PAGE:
Free Facebook? The Free Web myth
In light of the recent scaremongerering of Facebook profile charges I thought I'd actually look at the concept a little deeper.
Fact: Facebook does technically charge you to use its services. As does Gmail, Google, Hotmail and almost all websites.
All these services and many websites now deal in an interesting idea of advertisement currency. This basically means a user unknowingly pays for such services without a physical transaction taking place.
Put simply we pay fo many services in life by being "subjected" to advertisements. So the uproar people have been talking about with Facebook rumours of charging users to have is false but partially true. A free service would mean no adverts wouldn't it?
Well it depends whether you see adverts as a nuisance or as a useful assistance for finding products or services you need or want. After all Facebook adverts are very targeted, from geographical location to your age, to the books you read, so they are specifically tailored for you. This sort of goes against the tradiitional viewpoint that adverts are a nuisance as we are used to being bombarded by often generic and irrelvant products.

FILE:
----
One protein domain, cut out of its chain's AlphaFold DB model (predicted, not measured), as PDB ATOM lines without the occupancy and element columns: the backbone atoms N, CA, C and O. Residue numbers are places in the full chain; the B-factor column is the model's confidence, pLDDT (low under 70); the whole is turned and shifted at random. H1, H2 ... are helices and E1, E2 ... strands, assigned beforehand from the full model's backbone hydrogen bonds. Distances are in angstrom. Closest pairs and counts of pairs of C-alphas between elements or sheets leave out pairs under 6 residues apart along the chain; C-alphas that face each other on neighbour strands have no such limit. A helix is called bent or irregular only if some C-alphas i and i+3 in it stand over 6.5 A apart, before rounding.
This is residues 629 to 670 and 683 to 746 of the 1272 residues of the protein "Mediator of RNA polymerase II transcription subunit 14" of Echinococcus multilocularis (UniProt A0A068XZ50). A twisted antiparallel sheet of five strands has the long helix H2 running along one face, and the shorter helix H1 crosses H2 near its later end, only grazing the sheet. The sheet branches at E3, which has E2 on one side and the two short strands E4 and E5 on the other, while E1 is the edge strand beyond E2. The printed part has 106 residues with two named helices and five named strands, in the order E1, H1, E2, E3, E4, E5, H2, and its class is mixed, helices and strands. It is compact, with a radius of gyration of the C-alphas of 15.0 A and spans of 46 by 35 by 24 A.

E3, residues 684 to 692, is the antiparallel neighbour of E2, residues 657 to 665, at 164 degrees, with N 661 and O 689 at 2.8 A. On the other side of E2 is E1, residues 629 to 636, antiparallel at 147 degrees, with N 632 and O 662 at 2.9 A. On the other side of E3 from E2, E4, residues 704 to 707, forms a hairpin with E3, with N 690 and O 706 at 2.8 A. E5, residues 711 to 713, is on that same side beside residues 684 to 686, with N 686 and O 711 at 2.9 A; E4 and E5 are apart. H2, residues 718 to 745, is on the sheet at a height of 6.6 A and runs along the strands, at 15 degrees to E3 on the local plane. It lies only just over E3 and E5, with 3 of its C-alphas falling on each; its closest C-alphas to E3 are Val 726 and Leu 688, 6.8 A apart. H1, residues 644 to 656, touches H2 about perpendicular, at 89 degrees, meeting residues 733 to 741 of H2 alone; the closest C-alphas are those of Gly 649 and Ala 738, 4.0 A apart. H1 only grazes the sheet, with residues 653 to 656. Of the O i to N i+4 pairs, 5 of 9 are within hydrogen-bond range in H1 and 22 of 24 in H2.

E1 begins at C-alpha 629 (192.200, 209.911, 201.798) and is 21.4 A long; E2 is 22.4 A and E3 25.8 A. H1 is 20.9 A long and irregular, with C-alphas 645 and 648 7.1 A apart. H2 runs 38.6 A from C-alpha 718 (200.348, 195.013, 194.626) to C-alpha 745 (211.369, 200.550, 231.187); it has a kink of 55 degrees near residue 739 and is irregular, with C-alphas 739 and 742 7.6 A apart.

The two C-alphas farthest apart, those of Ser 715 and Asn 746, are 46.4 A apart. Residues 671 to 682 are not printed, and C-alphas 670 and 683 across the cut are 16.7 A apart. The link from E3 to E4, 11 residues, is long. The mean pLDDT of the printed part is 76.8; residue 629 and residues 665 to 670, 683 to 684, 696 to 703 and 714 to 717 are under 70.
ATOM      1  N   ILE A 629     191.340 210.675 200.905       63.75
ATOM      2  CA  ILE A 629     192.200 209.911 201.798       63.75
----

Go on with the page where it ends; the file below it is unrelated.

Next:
Recently an estimate was made that each Facebook user was worth $300, although a possibly inflated figure you can see how you could view differently what is deemed as a free service.
I think if a charge was ever to be put in place it would be for the removal of advertisements and really just compensating the likes of Facebook for their loss of ad revenue. This is the priviledge UK citizens get for paying their TV license and thus the removal of ads from BBC TV and Radio.
It opens up the discussion further to the future of advertisements and the extent at which we will open ourself up to adverts in return for services. Perhaps we will be able to travel on trains and buses in the future for free or at least at a discount rate as long as we sit in sections which are in abundance of adverts.